• Hi Guest! Forum rules have been updated. All users please read here.

MIT/Aurora D8 Airliner and XD8 X-Plane

overscan

Administrator
Staff member
Joined
Dec 27, 2005
Messages
11,516
Reaction score
911
This design, studied under NASA N+3 program, is getting continued funding.

Is it just me or is this (aside from T-tail) a copy of the Myasishchev M-60 configuration?
 

Attachments

AeroFranz

CLEARANCE: Top Secret
Senior Member
Joined
May 4, 2008
Messages
2,164
Reaction score
21
Indeed, some of these side-by-side double-bubble configurations are pretty old...inlcuding the boundary-layer ingestion aspect.
The D8 also features a cambered fuselage shape intended to carry over some lift from the wings onto the fuselage. Typically there is a 'dip' in lift distribution where the wings meet the fuselage. It originally featured a largely unswept high aspect ratio wing to promote laminar flow, but this was dropped as a concession to operating at higher speeds, more consistent with this class of airliner.
BLI was not (and until demonstrated still isn't) practical until you have distortion tolerant fan blades. Remains to be seen if Pratt's and GE's efforts in this field come to fruition.
 

TomcatViP

Hellcat
Senior Member
Joined
Feb 12, 2017
Messages
898
Reaction score
44
In the later case they might have traded BLI for Natural Laminar Flow with the engine providing momentum (hence higher laminar conditions) at the fuselage end. Don't forget that a bi-lobbed fuselage (side by side) imparts a blunt boat tail with the negative effects on drag.

With the outside flow of air, the position of the engines, the tail trap, they have an ejector configuration, increasing NLF, augmenting thrust and reducing the needed size of the tail plane (downward lift) hence trim drag...
BLI won't pass the rendered views IMOHO as you have suggested.
 

bobbymike

CLEARANCE: Above Top Secret
Joined
Apr 21, 2009
Messages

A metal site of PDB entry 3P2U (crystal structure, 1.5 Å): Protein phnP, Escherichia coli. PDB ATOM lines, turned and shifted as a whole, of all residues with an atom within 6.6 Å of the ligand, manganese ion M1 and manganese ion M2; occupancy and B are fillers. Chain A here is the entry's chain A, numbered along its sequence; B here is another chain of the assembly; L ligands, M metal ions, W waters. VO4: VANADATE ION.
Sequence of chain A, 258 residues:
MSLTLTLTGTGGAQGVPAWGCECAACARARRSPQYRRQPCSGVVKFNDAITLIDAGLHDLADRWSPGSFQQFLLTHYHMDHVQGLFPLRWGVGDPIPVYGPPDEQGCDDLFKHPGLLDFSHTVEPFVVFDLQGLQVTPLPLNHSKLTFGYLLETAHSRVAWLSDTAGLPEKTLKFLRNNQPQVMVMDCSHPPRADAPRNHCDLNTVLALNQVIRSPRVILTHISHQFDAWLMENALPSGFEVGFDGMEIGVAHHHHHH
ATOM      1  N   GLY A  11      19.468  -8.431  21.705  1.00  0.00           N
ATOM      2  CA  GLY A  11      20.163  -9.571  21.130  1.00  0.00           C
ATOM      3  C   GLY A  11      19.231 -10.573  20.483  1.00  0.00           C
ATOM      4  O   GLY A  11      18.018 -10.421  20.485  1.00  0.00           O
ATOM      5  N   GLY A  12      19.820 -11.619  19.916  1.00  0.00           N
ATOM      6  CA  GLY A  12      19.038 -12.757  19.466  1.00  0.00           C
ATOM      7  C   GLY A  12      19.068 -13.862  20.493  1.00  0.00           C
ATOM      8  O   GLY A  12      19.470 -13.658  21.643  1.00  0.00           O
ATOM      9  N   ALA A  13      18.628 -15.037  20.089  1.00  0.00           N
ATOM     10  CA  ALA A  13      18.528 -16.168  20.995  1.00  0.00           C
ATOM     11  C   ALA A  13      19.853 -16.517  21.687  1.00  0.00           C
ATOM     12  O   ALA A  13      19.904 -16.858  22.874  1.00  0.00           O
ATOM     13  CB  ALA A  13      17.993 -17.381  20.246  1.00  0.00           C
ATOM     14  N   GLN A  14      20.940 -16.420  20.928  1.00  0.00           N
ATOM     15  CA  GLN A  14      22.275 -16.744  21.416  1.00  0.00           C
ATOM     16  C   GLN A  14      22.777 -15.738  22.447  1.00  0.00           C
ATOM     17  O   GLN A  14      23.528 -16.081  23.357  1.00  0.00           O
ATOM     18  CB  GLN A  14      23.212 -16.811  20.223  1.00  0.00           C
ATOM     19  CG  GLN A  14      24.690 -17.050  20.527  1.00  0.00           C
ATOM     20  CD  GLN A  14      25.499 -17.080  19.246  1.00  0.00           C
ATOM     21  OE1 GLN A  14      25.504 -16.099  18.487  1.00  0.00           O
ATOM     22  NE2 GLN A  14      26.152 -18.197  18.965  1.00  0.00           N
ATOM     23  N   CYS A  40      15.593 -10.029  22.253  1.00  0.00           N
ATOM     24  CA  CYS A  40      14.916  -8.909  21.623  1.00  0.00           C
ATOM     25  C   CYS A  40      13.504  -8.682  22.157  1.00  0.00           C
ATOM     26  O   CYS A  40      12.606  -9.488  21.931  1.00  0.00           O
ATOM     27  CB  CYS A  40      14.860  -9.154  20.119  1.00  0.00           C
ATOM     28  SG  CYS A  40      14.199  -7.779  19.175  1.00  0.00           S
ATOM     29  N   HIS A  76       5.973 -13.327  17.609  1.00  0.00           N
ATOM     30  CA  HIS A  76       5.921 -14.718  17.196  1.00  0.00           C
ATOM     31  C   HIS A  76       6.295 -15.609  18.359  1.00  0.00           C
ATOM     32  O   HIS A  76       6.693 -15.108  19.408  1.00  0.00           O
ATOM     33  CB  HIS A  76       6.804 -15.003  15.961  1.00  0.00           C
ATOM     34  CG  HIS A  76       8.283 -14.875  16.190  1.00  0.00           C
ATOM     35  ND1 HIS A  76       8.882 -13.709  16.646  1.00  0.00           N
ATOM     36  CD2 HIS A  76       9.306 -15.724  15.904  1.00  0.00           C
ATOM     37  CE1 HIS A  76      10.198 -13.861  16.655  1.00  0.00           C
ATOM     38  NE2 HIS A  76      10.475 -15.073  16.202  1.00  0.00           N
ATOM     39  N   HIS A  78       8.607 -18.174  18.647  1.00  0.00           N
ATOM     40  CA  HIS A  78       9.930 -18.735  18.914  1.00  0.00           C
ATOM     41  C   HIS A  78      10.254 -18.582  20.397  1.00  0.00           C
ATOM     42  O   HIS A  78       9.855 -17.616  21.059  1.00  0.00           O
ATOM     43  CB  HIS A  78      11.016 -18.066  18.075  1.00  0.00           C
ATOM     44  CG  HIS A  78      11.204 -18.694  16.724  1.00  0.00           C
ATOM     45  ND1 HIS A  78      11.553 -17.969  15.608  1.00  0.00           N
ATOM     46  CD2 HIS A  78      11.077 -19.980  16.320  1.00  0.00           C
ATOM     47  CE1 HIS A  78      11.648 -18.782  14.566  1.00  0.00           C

8,885
Reaction score
173
Courtesy of Graham Warwick AW&ST

Flying in formation with future? @Boeing 737 MAX on display alongside @AuroraFlightSci D8 ultra-efficient airliner concept #AiaaAviation - same mission, but drag-reducing boundary layer ingestion makes D8 look quite different to today’s airliners
 

Attachments

cluttonfred

CLEARANCE: Top Secret
Senior Member
Joined
Dec 31, 2008
Messages
1,323
Reaction score
15
Website
cluttonfred.info
I do see one fundamental flaw in this approach. Modern airliners get away with using just two engines even on long transoceanic flights because the engines are normally operated at far less than maximum power in cruise, the flight could be continued (at least to an emergency location) with just one engine at a high throttle setting, and the widely separated engines and distinct systems such that even a catastrophic failure of one engine is unlikely to damage the other one. With two engines side-by-side in the tailcone, it seems far more likely that catastrophic failure of one engine would damage the other one as well.
 

Moose

CLEARANCE: Top Secret
Senior Member
Joined
Jul 4, 2010
Messages
1,043
Reaction score
39
I do see one fundamental flaw in this approach. Modern airliners get away with using just two engines even on long transoceanic flights because the engines are normally operated at far less than maximum power in cruise, the flight could be continued (at least to an emergency location) with just one engine at a high throttle setting, and the widely separated engines and distinct systems such that even a catastrophic failure of one engine is unlikely to damage the other one. With two engines side-by-side in the tailcone, it seems far more likely that catastrophic failure of one engine would damage the other one as well.
Indeed. There's also a greater risk that an uncontained failure damages the critical control surfaces given the placement of the fans. While this study is certainly providing useful data, I think we'll more likely see a half-step, like the concepts adding a boundary-ingesting tail engine to a more conventional twin design, or a move directly to distributed electric propulsion, rather than a fully operational D8.
 
Top